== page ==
5. LGW: How long is the process in training a dog to become a fully qualified Service Dog?
DH: For owner-trained dogs who have medical issues that slow the training process, or who are new to training, I tell them to expect to expect their dog to be at least 3 years old if they are training from a puppy. If they get an adult dog that is 18 months to 3 years, then at least a year from the time they get the dog, depending on how much previous training and public access experience the dog has done and their own skill and knowledge of training dogs. Programs can do it in shorter periods (18 months to 2 years) because they have professional trainers who are working with the dog 5 days a week, plus they have the physical resources such as training space, transportation, access to other dogs, people and props available when they need it. They also have developed a process that works. Most dogs are not emotionally mature enough to handle full public access until at least 2yrs anyway. If you get a dog 18 months or older, they have gone through fear periods and you have a pretty good idea what the working ability will be like.
6. LGW: What are some of the tasks that a Service Dog is trained for?
DH: Tasks are really the sexy stuff of service dogs. They are comparatively easy compared to public access training. Today, with a good understanding of the principles of clicker training, the only limit to tasks is the creativity of the trainer or handler, the ability to generalize the task anywhere and knowledge of the client's specific disabilities.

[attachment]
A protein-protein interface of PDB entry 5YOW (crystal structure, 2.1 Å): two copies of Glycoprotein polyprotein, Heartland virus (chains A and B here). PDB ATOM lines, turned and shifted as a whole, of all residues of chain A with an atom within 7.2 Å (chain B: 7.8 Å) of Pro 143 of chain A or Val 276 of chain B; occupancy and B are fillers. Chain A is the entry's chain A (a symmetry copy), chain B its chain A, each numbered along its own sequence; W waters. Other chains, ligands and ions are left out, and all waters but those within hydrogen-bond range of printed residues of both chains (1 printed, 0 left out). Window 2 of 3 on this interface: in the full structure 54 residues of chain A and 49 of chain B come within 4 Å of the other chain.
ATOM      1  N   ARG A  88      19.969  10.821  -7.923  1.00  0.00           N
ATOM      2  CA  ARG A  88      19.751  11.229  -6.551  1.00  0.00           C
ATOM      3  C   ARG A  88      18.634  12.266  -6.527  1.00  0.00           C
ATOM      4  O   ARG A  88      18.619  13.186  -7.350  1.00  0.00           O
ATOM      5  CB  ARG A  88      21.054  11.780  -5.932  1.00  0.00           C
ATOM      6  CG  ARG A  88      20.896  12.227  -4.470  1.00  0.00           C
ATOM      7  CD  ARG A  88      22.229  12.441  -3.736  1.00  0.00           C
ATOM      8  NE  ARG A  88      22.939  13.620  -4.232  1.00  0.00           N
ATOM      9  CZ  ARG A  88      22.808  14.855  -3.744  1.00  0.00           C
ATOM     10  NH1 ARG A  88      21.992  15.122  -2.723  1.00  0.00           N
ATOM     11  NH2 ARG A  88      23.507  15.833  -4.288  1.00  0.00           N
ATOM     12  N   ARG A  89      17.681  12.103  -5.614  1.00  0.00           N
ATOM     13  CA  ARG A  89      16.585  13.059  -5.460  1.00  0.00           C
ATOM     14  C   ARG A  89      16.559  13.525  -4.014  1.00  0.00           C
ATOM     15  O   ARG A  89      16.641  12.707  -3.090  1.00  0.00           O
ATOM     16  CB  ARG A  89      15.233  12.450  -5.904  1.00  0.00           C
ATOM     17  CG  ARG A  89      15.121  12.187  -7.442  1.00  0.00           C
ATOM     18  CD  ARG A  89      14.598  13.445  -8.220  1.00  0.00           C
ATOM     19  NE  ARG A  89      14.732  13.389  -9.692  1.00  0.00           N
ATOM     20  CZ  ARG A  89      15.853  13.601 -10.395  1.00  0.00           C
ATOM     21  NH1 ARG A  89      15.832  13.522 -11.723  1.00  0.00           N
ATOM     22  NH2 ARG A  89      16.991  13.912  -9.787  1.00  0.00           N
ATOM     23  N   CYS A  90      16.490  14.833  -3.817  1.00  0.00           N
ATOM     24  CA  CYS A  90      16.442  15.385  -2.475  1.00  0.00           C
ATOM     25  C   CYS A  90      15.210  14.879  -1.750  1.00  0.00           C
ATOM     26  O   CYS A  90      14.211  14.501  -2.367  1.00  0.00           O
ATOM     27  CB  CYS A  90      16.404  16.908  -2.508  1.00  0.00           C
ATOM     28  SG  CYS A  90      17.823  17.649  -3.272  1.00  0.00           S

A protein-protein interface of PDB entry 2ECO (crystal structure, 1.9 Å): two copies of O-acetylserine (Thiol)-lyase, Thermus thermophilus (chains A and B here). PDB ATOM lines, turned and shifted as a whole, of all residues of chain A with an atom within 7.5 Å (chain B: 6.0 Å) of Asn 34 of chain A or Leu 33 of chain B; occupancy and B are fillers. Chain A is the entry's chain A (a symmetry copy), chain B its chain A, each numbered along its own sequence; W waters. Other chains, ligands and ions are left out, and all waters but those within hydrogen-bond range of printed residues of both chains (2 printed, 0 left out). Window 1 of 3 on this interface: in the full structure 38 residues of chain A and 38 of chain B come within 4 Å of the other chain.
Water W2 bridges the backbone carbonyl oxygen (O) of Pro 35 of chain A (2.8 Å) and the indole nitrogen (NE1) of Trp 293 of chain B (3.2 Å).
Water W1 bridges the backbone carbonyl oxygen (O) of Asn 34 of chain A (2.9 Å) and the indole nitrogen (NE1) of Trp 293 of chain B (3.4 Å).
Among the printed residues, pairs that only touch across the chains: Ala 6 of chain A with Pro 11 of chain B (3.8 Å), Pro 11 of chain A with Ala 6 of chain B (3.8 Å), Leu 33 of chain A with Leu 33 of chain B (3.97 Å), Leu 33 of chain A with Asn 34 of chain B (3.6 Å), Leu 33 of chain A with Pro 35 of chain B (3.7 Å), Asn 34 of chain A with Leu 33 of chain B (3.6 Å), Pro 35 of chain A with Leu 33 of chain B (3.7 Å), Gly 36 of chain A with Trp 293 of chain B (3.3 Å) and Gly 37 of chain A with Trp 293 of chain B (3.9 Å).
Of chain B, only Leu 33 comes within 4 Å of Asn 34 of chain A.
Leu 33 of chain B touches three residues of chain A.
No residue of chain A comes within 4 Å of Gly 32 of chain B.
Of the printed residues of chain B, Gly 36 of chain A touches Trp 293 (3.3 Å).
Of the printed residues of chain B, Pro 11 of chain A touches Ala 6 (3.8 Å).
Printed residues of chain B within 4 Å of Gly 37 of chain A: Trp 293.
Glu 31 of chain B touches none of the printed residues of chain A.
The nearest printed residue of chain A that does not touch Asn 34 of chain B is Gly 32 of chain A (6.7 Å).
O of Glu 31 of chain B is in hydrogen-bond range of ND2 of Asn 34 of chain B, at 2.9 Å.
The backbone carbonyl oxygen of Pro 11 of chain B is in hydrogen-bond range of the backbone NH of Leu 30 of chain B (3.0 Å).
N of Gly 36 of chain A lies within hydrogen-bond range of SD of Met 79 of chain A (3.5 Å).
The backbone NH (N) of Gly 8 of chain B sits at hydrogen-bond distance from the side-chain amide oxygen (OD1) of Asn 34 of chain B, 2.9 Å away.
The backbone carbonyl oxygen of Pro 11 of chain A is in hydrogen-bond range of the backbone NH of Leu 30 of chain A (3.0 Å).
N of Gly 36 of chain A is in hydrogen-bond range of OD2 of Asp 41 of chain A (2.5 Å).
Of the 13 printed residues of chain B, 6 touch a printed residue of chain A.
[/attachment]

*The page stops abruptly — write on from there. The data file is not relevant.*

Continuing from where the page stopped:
Common tasks are retrieving items for a mobility-impaired person, alerting a hard-of-hearing person to a car behind them or someone calling their name. Autism dogs can keep a child from running away or from hurting himself. Seizure response dogs stay with the person when they have a seizure and are there when they come out of a seizure.
More rare are seizure alert dogs who can predict an impending seizure so the handler can get to a safe place.
A dog trained as an Alzheimer's dog can go get the caregiver when the person gets out of their chair or lead the handler home on a walk.
Psychiatric assistance dogs are on the rise for Post-Traumatic Stress Disorder (PTSD), Anxiety etc.
For anxiety, dogs can interrupt self-harm behaviors, or lead a person to an exit when they are panicked or confused. The most recent application is to detect a rise in cortisol levels when the person is becoming stressed as an anxiety alert.
Here's one of my public videos that show how to train an anxiety alert:
7. LGW: How do you pair up the right dog to the right person?
DH: This is a very important question as it the foundation for success. When helping a person to chose their own dog we look at their lifestyle, where they live, their resources, their abilities and what they need the dog to do for them. Would starting with a puppy or an adult dog work best for them? Activity levels, grooming requirements of the dog and of course the tasks needed. Size and structure may be important for the tasks as well as food costs. The dog must be physically capable of doing tasks and be able to handle the physical and emotional stress of doing them every day for however long is needed.